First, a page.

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Dr David Werring
Box 6
UCL Institute of Neurology
London
WC1N 3BG
Appointment
  • Reader in Clinical Neurology
  • Brain Repair & Rehabilitation
  • Institute of Neurology
  • Faculty of Brain Sciences
Research Groups
Research Themes
Research Summary
My research is in stroke, with a range of studies driven by important clinical questions and ecompassing aspects of acute stroke, prevention and rehabilitation. My major interest is in neuroimaging, particularly focussing on the clinical and pathophysiological implications of ischaemic small vessel disease and microbleeds. Microbleeds are small, dot-like areas seen well only on T2*-weighted Gradient Recalled Echo (GRE) images. They are common in patients with ischaemic stroke and intracerebral haemorrhage as well as in healthy older patients. Microbleeds are found adjacent to pathologically abnormal small vessels affected by hypertensive arteriopathy or amyloid angiopathy. Their clinical significance is not yet established, but there is increasing interest in microbleeds as a marker for future bleeding risk, particularly in the large number of stroke patients treated with antithrombotic agents. We are running a portfolio of clinical studies entitled CROMIS (Clinical Relevance of Microbleeds in Stroke). The studies include a propsective observational study of microbleeds in patients treated with antithrombotic drugs, seeking preliminary data as to whether they are associated with an increased future risk of stroke, including intracerebral haemorrhage. Although microbleeds have been generally regarded as asymptomatic, we have previously shown that they are associated with cognitive dysfunction (especially on frontal-executive tasks). We are investigating this association further in longitudinal and case-control studies. Microbleeds may also have diagnostic value in distinguishing between hypertensive arteriopathy and amyloid angiopathy in life, and we are undertaking studies of their anatomical distribution to investigate this.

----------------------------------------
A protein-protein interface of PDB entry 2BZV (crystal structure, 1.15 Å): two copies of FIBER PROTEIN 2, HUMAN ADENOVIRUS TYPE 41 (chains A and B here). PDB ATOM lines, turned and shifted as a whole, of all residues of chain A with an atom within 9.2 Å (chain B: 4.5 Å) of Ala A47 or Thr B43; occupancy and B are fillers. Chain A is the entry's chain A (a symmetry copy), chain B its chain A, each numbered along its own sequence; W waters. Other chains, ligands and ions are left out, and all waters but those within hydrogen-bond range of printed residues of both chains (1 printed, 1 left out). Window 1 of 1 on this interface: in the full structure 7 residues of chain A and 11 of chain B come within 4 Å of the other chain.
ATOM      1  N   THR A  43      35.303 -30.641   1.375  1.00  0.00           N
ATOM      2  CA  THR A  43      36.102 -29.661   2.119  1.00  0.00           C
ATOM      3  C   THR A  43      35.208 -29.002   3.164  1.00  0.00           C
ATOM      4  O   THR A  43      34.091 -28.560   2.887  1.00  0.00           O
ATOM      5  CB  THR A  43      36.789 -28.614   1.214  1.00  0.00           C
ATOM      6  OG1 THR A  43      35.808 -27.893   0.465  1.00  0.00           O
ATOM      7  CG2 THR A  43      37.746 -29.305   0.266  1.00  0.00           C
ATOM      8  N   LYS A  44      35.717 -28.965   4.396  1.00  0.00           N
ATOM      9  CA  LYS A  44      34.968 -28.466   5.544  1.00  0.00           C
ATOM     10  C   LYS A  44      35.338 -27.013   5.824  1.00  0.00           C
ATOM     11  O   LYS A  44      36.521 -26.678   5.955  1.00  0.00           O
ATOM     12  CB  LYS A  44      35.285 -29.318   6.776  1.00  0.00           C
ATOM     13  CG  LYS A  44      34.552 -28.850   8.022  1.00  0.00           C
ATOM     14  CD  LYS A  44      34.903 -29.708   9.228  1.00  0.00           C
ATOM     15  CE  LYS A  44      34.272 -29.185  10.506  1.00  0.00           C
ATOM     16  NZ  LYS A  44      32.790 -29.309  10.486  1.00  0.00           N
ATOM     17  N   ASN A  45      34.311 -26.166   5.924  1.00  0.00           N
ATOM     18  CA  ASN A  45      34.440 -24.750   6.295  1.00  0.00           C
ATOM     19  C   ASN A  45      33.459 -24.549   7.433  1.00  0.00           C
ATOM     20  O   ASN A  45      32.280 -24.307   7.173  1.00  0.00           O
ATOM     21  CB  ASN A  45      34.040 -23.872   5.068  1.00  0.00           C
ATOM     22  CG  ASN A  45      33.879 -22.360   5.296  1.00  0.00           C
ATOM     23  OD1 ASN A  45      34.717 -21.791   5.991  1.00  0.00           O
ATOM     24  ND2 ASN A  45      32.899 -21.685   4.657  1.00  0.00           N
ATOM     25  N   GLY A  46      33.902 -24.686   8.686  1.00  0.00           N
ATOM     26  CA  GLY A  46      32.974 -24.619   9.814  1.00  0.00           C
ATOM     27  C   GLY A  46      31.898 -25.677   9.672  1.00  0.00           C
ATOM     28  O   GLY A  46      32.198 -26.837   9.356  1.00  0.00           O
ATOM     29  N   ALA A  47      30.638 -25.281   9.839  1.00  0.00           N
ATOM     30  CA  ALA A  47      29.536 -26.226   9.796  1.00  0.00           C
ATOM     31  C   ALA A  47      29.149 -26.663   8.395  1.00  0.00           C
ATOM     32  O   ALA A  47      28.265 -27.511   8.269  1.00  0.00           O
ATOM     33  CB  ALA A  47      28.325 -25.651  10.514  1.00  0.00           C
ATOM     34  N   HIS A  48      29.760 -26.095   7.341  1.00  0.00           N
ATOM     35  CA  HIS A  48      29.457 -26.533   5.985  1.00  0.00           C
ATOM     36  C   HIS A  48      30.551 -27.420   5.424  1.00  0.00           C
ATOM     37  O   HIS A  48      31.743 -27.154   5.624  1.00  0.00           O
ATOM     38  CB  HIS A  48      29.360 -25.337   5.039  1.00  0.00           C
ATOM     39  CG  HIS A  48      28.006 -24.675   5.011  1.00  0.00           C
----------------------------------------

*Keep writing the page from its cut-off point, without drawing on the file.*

In the field of acute stroke I am collaborating with UCL Medicine in developing clinical neuroprotection studies in acute stroke using imaging and neurochemical biomarkers of tissue damage.

Finally, I am undertaking clinical research into outcomes and mechanisms in stroke patients with focal spasticity treated with botulinum toxin.
Academic Background
2000 PhD Doctor of Philosophy – Neurology University College London
1992 MBBS Bachelor of Medicine/Bachelor of Surgery – Medicine University of London
1989 BSc Bachelor of Science – Neuroscience University of London
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